A US federal court judge on Wednesday dismissed a request by Texas to block the arrival of Syrian refugees seeking to resettle in the state, clearing the way for the last of 21 Syrian refugees who are awaiting their resettlement there.
Refugees, including six children, are expected to join relatives already settled in the Dallas and Houston areas on Thursday.
Earlier this week, a dozen refugees arrived in the state despite a parallel request that was withdrawn by the Texas Attorney General last week.
In the latest to bar refugees, US District Judge David Godbey said claims by Texas that there may be terrorists among the refugees is a "largely speculative hearsay."
"The fact that this Court is required to assess the risk posed by a group of Syrian refugees illustrates one of the problems with this case," Godbey wrote in a three-page order.
"The Court has no institutional competency in assessing the risk posed by refugees."
He reiterated that such questions are generally left to the discretion of the Federal Government.
On 16 November, Texas became the first state refusing the Federal Government’s plan to resettle refugees from Syria as Governor Greg Abbott announced on Twitter that "Texas will not accept any Syrian refugees & I demand the US act similarly," citing security concerns after the deadly DAESH attacks in Paris on November 13.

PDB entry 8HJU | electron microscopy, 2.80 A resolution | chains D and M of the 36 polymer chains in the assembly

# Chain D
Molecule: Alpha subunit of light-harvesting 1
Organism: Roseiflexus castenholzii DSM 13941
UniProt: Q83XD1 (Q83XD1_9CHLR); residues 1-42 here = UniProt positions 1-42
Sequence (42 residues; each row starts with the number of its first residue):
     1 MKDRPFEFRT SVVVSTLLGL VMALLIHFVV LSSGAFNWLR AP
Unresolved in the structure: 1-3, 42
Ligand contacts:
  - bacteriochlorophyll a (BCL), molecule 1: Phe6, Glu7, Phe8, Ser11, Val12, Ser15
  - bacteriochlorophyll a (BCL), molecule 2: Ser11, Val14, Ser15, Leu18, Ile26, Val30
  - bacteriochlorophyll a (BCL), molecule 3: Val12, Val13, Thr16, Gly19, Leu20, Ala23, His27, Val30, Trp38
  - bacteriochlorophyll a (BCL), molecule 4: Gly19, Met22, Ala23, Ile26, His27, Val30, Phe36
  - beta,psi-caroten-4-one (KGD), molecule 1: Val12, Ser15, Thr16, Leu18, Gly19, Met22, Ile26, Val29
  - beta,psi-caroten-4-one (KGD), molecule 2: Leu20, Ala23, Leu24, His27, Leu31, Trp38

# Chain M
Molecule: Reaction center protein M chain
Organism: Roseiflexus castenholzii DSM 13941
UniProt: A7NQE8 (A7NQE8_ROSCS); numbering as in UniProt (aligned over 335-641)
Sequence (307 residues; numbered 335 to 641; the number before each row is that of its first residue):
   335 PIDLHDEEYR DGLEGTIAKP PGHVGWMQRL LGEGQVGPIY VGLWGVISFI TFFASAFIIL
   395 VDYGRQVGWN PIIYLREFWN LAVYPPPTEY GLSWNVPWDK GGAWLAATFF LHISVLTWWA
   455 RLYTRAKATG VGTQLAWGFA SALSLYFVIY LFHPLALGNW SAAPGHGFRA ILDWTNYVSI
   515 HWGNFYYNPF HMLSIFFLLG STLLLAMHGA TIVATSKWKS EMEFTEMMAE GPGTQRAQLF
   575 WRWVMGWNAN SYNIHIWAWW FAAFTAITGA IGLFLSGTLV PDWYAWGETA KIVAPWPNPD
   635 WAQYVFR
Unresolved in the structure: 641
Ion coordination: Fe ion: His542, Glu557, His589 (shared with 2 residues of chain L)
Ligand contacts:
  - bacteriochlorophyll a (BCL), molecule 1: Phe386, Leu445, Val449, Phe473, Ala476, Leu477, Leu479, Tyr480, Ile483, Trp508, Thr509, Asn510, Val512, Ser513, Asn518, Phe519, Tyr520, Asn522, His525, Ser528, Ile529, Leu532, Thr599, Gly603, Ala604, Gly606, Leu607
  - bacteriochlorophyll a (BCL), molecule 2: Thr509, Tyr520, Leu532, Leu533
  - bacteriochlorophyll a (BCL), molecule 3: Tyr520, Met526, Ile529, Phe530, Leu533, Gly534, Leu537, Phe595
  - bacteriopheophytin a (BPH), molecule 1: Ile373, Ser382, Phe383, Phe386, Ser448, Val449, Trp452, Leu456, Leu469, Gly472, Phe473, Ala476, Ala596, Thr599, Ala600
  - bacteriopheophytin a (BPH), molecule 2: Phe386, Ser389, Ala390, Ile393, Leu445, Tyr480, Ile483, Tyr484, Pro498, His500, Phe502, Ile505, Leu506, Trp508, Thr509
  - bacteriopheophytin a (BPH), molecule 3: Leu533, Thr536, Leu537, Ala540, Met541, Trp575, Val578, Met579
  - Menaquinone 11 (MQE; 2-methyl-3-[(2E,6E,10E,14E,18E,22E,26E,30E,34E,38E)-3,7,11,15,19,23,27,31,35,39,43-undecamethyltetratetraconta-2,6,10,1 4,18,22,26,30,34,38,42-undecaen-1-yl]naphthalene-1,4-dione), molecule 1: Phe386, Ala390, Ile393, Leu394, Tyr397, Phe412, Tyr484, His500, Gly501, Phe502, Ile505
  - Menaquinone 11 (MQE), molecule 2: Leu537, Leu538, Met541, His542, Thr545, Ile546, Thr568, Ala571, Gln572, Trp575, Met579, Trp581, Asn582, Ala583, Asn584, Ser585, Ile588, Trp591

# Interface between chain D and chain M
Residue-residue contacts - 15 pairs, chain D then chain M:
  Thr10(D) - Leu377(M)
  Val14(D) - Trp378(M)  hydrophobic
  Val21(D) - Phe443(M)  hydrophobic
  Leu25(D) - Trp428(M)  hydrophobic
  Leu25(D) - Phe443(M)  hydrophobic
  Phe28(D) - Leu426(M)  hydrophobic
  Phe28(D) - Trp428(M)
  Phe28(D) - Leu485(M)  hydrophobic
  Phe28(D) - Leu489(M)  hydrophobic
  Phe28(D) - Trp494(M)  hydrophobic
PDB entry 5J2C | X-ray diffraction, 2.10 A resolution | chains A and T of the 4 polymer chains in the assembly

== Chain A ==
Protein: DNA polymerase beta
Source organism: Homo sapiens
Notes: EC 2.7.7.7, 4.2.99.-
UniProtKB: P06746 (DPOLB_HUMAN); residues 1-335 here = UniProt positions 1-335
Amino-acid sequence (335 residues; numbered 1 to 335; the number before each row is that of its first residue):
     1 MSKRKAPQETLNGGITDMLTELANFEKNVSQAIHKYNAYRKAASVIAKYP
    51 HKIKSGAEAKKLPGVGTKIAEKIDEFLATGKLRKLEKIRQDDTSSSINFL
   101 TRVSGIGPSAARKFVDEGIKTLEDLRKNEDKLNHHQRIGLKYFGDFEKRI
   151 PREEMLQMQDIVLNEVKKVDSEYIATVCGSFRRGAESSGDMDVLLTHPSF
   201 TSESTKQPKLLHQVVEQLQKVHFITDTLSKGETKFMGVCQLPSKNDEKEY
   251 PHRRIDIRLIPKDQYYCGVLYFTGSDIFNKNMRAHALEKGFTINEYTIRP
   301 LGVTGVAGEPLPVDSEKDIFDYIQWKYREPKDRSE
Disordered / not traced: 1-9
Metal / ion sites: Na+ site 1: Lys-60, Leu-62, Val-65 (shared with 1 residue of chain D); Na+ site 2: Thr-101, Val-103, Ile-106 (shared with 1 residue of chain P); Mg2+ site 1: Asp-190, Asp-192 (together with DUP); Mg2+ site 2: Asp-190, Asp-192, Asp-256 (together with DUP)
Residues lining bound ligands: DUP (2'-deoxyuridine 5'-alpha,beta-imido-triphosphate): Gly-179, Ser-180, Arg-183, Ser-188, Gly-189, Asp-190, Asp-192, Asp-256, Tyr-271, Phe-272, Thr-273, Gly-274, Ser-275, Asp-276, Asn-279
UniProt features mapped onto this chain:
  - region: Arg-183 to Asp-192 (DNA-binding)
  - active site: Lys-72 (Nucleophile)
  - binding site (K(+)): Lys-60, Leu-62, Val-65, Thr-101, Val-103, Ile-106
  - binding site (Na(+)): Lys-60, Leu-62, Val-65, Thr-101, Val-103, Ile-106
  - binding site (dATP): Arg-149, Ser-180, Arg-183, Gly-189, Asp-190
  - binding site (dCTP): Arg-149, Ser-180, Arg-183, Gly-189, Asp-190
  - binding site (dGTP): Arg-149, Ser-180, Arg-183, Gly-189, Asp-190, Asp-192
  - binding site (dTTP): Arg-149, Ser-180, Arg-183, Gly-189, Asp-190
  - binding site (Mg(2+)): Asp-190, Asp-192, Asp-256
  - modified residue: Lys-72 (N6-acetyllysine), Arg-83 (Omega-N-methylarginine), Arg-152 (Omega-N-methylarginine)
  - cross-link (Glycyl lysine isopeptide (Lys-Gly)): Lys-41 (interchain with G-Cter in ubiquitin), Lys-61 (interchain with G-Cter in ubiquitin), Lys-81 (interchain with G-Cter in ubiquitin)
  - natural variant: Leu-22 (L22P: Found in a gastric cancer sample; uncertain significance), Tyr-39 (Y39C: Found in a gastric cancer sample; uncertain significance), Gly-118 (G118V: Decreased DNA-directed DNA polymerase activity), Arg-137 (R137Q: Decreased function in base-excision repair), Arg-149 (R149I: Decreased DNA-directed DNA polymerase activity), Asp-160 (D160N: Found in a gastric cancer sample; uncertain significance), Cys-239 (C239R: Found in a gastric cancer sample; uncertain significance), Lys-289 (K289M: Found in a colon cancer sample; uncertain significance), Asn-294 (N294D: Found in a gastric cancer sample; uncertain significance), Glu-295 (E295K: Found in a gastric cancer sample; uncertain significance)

Texas is also the only state that has started legal proceedings against US Government's Refugee Policy.
Along with the Texas governor, 30 other US governors refused to take in refugees with the claim that there may be terrorists among the refugees, in a move increasing the anti-refugee rhetoric.
Following Abbott’s decision, non-profit refugee aid agencies including the International Rescue Committee (IRC) received a letter from the Texas Health and Human Services Commission, threatening to open lawsuits against the agencies if they continue helping Syrian refugees to move to the state.
On December 2, Texas Health and Human Services Commission opened a lawsuit in federal court to stop IRC from helping settle six Syrians in the Dallas area.
Previously, US President Barack Obama slammed the controversial request with a warning letter he had sent to these states.
“Accordingly, states may not categorically deny ORR-funded benefits and services to Syrian refugees,” said the letters sent by the Office of Refugee Resettlement.
“Any state with such a policy would not be in compliance with the State Plan requirements, applicable statutes, and their own assurances, and could be subject to enforcement action, including suspension and termination.”
The letter also mentioned that all programmes receiving federal financial assistance were prohibited to discriminate against refugees based on their race and national origin in accordance to the 1964 Civil Rights Act.
In an opposition statement to the Texas state released on the same day as the withdrawal of the related lawsuit, IRC said that it was confident that it has always acted in accordance with the law when it comes to their work to assist refugees who have been given permission for sanctuary in Texas.